Greg Contreras, who retired as Duncanville’s Building Official two years ago, was elected May 1 to serve as City Councilman for District 5. The District 5 council seat had been held by Councilwoman Johnette Jameson, who had served seven terms since 2005. District 5 encompasses an area from Cedar Ridge to Cockrell Hill, Red Bird and Fair Meadows.
Now 68, Contreras and his wife have lived in the district over 40 years, and raised their family there. Their children attended Duncanville schools from Fair Meadows through high school. They now have seven grandchildren.
Another new Councilmember, Jeremy Koontz, was also elected on May 1 to take the District 3 slot vacated by Monte Anderson, who decided not to run again. Both new councilmen were sworn in at a ceremony held May 18 at City Hall.
Duncanville Mayor Barry Gordon said, “While we welcome two new councilmembers, Greg Contreras for District 5 and Jeremy Koontz for District 3, I want to thank Johnette Jameson and Monte Anderson for their dedication and commitment to serve our city. Their ideas, experience, and knowledge contributed greatly to sustaining our city’s vision. Mr. Contreras brings to City Council many years of experience as a past executive in our Public Works department and I’m confident we will all benefit from his insights. Mr. Koontz’s recent service on the Parks and Recreation Advisory Board has afforded him a glimpse into municipal governance and I look forward to his fresh ideas.”
City Building Official
From 1990-2019, Contreras served as City Building Official. During that time he held several other positions, including Interim Assistant City Manager. In 2012, the City Council appointed him their Interim City Manager to fill an unexpected vacancy.
Councilman Contreras said he still remembered and appreciated how much assistance and support he received from department heads and Police and Fire Chiefs during that period. His goal was to see the directors and chiefs maintain their operations during such a challenging time. After Kevin Hugman was hired as the City Manager, Contreras was able to return to his fulltime position as Building Official.
“Starting at my retirement party, I was approached by friends and neighbors to run for the City Council. I kept refusing, because I had no desire to run for office. I finally agreed to run for District 5 because the city has been so great to us for 40 years,” he said.
Contreras said retirement offered him more time to give back to the community. In a Dallas Morning News article prior to the election, he said, “I developed a relationship with many citizens and business owners during my 29 years as a city employee, and understand a great deal of what …our community cares most about. I also worked with many departments within the city including police and fire personnel which gave me an expanded understanding of our city operations. I gained great appreciation and respect for our first responders,” he said.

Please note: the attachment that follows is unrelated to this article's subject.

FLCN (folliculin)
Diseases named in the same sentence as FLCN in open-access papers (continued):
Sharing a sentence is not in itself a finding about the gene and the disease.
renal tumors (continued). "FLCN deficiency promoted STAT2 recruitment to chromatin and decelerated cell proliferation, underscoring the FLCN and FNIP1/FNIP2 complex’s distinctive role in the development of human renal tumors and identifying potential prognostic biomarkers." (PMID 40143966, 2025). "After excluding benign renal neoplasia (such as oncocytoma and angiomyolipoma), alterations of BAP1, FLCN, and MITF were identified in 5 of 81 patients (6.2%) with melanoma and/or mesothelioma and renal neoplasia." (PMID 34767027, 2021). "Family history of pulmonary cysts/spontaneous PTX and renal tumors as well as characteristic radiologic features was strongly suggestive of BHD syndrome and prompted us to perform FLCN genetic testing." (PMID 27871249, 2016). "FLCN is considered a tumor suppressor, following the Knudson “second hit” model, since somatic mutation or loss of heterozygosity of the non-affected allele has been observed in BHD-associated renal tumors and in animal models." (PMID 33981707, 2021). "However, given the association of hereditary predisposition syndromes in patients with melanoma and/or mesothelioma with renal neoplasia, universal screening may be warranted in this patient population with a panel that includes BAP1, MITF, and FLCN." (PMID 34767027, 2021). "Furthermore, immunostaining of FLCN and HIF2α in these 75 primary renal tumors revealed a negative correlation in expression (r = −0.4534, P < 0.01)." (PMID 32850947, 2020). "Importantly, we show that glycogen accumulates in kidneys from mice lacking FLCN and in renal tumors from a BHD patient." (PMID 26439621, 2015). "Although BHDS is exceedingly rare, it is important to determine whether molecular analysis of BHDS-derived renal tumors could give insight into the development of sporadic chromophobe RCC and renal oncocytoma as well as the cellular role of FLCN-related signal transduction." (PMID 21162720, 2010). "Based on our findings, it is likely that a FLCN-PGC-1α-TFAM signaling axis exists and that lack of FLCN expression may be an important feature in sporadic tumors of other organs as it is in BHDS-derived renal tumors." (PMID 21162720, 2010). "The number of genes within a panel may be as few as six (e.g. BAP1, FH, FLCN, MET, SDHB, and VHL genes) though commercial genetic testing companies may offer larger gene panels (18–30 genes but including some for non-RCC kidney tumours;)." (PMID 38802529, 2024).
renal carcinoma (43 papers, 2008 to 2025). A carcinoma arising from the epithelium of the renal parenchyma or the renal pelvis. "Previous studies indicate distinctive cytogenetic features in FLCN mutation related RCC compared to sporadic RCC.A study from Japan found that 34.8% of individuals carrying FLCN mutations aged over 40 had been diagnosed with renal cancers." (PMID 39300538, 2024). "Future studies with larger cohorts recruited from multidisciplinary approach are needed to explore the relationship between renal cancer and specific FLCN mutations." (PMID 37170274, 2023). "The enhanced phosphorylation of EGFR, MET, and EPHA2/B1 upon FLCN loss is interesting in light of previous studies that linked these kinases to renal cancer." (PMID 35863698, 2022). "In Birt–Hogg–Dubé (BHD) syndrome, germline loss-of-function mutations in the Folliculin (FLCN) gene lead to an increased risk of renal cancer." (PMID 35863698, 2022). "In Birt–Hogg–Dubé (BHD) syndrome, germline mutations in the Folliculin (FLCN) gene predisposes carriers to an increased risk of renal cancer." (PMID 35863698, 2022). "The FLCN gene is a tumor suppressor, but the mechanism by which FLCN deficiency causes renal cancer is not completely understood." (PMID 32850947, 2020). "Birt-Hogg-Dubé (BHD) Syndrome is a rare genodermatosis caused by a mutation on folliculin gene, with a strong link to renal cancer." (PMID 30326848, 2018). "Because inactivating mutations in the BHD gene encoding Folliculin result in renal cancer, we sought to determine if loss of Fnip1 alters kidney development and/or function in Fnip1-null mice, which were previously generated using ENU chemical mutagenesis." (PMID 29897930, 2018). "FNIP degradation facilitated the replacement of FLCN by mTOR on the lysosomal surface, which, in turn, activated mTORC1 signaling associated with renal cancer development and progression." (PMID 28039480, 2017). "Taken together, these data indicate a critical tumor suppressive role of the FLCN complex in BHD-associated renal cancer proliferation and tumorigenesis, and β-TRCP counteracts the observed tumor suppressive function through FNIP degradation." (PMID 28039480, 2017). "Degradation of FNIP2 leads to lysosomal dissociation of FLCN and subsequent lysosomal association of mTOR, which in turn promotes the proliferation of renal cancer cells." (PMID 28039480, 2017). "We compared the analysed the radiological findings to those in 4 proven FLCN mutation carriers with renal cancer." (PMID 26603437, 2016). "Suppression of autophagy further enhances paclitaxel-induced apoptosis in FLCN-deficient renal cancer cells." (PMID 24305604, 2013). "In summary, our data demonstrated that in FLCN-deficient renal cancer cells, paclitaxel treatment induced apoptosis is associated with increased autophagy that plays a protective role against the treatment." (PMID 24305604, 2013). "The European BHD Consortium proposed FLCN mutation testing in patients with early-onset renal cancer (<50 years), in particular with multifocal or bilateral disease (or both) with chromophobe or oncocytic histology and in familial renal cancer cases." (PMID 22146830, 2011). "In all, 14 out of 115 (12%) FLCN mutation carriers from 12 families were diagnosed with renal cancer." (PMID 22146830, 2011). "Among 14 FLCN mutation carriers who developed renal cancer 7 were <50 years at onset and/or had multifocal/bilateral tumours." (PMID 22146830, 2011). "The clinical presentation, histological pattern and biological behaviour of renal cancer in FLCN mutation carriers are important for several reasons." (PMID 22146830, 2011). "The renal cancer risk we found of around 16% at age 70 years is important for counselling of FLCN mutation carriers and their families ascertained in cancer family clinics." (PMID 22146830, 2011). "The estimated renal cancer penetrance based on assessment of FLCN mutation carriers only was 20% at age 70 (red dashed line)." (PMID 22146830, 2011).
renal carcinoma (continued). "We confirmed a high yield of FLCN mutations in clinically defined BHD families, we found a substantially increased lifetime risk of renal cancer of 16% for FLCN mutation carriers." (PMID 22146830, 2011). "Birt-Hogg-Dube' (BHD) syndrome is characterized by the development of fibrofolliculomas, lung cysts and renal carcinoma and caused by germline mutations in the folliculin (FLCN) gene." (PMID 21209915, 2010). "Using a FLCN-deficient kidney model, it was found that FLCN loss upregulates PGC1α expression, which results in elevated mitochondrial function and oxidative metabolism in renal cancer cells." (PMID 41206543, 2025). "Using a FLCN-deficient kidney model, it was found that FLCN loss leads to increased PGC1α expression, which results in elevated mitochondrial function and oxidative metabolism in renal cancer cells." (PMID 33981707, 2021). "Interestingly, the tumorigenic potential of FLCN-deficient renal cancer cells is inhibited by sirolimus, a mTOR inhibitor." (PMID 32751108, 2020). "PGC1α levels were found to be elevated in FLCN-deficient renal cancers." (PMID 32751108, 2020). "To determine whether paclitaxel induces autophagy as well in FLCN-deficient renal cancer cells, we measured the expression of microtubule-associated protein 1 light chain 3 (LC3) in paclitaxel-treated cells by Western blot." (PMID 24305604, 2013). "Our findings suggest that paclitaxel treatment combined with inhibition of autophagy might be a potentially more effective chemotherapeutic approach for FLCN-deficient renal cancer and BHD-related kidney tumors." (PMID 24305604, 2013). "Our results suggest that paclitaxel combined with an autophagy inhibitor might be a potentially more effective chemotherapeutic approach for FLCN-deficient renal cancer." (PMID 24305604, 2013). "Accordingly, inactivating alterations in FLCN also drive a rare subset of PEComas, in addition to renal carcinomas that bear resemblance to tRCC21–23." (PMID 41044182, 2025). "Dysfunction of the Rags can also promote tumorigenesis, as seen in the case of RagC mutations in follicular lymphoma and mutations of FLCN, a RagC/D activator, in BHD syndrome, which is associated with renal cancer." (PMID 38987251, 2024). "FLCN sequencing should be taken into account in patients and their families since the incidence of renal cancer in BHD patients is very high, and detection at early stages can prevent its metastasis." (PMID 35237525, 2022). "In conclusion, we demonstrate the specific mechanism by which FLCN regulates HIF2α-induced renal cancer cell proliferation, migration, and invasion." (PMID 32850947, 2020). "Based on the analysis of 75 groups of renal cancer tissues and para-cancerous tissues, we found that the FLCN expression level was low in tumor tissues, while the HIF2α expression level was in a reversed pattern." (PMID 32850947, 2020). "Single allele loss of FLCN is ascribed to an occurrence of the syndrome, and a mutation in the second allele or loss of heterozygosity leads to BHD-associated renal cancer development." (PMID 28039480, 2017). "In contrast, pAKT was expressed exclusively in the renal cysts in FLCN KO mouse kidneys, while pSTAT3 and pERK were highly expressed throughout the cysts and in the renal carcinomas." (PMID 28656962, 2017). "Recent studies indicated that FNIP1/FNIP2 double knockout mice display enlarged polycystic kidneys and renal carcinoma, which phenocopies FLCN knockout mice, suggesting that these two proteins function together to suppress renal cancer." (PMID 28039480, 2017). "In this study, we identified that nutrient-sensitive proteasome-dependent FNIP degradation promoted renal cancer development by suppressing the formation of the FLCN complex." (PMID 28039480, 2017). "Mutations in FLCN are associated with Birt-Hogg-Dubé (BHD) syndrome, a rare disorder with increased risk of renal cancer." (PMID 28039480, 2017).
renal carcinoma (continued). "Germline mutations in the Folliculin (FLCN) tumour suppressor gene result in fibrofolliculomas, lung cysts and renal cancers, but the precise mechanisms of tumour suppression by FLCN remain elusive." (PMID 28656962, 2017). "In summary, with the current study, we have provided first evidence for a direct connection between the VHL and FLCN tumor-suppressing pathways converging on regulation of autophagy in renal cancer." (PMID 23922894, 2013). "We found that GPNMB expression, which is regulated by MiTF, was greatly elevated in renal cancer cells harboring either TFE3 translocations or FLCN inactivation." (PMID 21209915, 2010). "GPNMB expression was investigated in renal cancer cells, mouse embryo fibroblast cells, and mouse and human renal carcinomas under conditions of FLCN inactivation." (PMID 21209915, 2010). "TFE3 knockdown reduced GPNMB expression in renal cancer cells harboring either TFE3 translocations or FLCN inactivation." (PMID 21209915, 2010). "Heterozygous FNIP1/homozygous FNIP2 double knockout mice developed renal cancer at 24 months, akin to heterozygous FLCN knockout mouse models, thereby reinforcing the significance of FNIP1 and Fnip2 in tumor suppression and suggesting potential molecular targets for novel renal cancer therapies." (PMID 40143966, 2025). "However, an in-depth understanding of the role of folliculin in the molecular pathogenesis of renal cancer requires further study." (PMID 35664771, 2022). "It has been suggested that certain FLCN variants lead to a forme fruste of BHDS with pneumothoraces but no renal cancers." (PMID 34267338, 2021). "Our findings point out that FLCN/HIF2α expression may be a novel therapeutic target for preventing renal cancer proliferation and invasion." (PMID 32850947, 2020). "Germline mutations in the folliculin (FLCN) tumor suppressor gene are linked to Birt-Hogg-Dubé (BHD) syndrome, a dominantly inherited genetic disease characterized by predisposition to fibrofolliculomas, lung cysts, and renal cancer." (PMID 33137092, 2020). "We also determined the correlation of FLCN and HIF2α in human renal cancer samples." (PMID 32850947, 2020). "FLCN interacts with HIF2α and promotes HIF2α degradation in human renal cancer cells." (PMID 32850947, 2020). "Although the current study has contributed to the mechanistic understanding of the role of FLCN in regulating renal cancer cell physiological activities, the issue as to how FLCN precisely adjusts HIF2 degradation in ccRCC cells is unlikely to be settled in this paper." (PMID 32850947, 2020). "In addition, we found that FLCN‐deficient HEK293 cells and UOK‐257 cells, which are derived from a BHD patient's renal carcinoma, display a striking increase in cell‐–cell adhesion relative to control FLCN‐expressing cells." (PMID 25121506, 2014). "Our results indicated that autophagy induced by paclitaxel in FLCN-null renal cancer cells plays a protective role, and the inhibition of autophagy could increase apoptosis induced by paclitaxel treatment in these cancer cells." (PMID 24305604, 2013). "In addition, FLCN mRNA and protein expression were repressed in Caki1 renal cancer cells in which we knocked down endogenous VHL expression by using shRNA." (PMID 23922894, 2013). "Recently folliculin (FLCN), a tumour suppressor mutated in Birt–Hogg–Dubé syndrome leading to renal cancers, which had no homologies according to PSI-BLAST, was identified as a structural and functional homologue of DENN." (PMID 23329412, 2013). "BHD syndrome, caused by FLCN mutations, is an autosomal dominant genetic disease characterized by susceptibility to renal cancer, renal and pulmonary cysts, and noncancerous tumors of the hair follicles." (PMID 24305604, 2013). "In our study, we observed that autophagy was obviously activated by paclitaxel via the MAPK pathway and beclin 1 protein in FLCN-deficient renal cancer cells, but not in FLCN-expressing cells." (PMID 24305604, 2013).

Contreras as Interim City Manager
“During my year as our Interim City Manager I was able to work with the City Council and gain first-hand knowledge of the importance of having a council that works together even during times of disagreement while always keeping the citizens best interests as a priority,” he said.
The new councilman pointed to the city’s many affordable, well maintained custom homes and the success of the Keep Duncanville Beautiful committee. He feels it’s important to preserve older neighborhoods through programs like PIP that encourage repairs and upkeep.
Councilman Contreras said he has worked with the Duncanville Property Improvement Program (PIP) since its beginning. The program provides volunteer labor and donated materials to provide free assistance to homeowners unable to make home repairs.
As the City’s Building Official, Contreras said he met a lot of people in the community. He was able to help many of them work through problems with code enforcement and regulations.
“I always tried to work with the developer or homeowner to find a solution for their problem, whether it was not knowing they needed a permit or some other issue,” he said.
Some of the challenges Contreras sees for District 5 include the fact that a significant number of the residents are retired, and only receive Social Security checks. Raising taxes on their homes is a real problem for these senior citizens.
“Every time you raise property taxes or evaluations, it comes down to the importance of pennies, not just dollars,” he said.
Septic vs Sewer Systems
The Western part of District 5 is concerned about attempts to require mandatory sewer tie-ons. Like most of his neighbors, Contreras is firmly against changing the system, which he says “still works fine.”
Contreras is an expert on such issues, having served on the Texas State Board of Plumbing Examiners from 1996-2000, and as their Chair his last year.
In the Eastern part of District 5, the lack of street parking has become an issue in recent years, as more families have multiple vehicles. Contreras says it’s important to follow code enforcement policies for the good of the city.
Community involvement includes Contreras’ continued service on the Trauma Support Services of North Texas (TSSNT) since 2014, as Vice Chair of the board. The organization provides trauma counseling and support services to children, teens, adults and families who have experienced trauma, regardless of their ability to pay.